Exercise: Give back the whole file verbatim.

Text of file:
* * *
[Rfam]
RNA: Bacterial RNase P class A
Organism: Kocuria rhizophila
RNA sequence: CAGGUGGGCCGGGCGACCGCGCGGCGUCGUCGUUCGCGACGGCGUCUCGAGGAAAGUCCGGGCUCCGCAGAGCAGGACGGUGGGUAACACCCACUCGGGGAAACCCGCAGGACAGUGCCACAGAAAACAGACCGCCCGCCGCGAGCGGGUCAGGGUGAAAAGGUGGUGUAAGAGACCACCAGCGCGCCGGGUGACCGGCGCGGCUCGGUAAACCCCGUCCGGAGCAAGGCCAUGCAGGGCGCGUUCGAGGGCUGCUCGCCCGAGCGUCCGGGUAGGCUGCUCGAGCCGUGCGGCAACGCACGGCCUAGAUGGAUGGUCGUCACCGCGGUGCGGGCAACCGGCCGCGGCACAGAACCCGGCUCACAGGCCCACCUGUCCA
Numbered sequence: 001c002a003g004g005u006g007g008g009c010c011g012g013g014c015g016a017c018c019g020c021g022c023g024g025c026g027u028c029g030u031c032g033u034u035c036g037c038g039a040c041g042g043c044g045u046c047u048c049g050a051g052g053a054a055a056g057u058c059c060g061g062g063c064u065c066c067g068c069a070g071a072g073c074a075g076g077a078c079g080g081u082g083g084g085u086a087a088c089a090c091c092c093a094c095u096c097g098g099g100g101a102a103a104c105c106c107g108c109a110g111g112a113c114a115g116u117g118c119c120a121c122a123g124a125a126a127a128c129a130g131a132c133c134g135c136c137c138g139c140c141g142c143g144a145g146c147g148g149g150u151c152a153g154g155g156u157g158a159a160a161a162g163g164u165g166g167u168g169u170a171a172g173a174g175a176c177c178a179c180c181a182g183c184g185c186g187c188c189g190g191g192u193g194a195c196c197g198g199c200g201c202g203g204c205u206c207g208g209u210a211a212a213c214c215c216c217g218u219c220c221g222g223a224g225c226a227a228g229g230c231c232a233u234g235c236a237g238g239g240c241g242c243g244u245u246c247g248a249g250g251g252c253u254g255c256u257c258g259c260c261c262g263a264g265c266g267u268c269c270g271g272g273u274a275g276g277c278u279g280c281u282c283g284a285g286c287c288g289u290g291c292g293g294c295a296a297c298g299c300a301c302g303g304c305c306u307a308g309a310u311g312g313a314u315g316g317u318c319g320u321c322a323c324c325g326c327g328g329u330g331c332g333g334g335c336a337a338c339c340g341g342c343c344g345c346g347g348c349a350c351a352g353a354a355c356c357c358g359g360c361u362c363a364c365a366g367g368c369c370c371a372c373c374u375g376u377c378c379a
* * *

[Rfam]
RNA: Bacterial RNase P class A
Organism: Kocuria rhizophila
RNA sequence: CAGGUGGGCCGGGCGACCGCGCGGCGUCGUCGUUCGCGACGGCGUCUCGAGGAAAGUCCGGGCUCCGCAGAGCAGGACGGUGGGUAACACCCACUCGGGGAAACCCGCAGGACAGUGCCACAGAAAACAGACCGCCCGCCGCGAGCGGGUCAGGGUGAAAAGGUGGUGUAAGAGACCACCAGCGCGCCGGGUGACCGGCGCGGCUCGGUAAACCCCGUCCGGAGCAAGGCCAUGCAGGGCGCGUUCGAGGGCUGCUCGCCCGAGCGUCCGGGUAGGCUGCUCGAGCCGUGCGGCAACGCACGGCCUAGAUGGAUGGUCGUCACCGCGGUGCGGGCAACCGGCCGCGGCACAGAACCCGGCUCACAGGCCCACCUGUCCA
Numbered sequence: 001c002a003g004g005u006g007g008g009c010c011g012g013g014c015g016a017c018c019g020c021g022c023g024g025c026g027u028c029g030u031c032g033u034u035c036g037c038g039a040c041g042g043c044g045u046c047u048c049g050a051g052g053a054a055a056g057u058c059c060g061g062g063c064u065c066c067g068c069a070g071a072g073c074a075g076g077a078c079g080g081u082g083g084g085u086a087a088c089a090c091c092c093a094c095u096c097g098g099g100g101a102a103a104c105c106c107g108c109a110g111g112a113c114a115g116u117g118c119c120a121c122a123g124a125a126a127a128c129a130g131a132c133c134g135c136c137c138g139c140c141g142c143g144a145g146c147g148g149g150u151c152a153g154g155g156u157g158a159a160a161a162g163g164u165g166g167u168g169u170a171a172g173a174g175a176c177c178a179c180c181a182g183c184g185c186g187c188c189g190g191g192u193g194a195c196c197g198g199c200g201c202g203g204c205u206c207g208g209u210a211a212a213c214c215c216c217g218u219c220c221g222g223a224g225c226a227a228g229g230c231c232a233u234g235c236a237g238g239g240c241g242c243g244u245u246c247g248a249g250g251g252c253u254g255c256u257c258g259c260c261c262g263a264g265c266g267u268c269c270g271g272g273u274a275g276g277c278u279g280c281u282c283g284a285g286c287c288g289u290g291c292g293g294c295a296a297c298g299c300a301c302g303g304c305c306u307a308g309a310u311g312g313a314u315g316g317u318c319g320u321c322a323c324c325g326c327g328g329u330g331c332g333g334g335c336a337a338c339c340g341g342c343c344g345c346g347g348c349a350c351a352g353a354a355c356c357c358g359g360c361u362c363a364c365a366g367g368c369c370c371a372c373c374u375g376u377c378c379a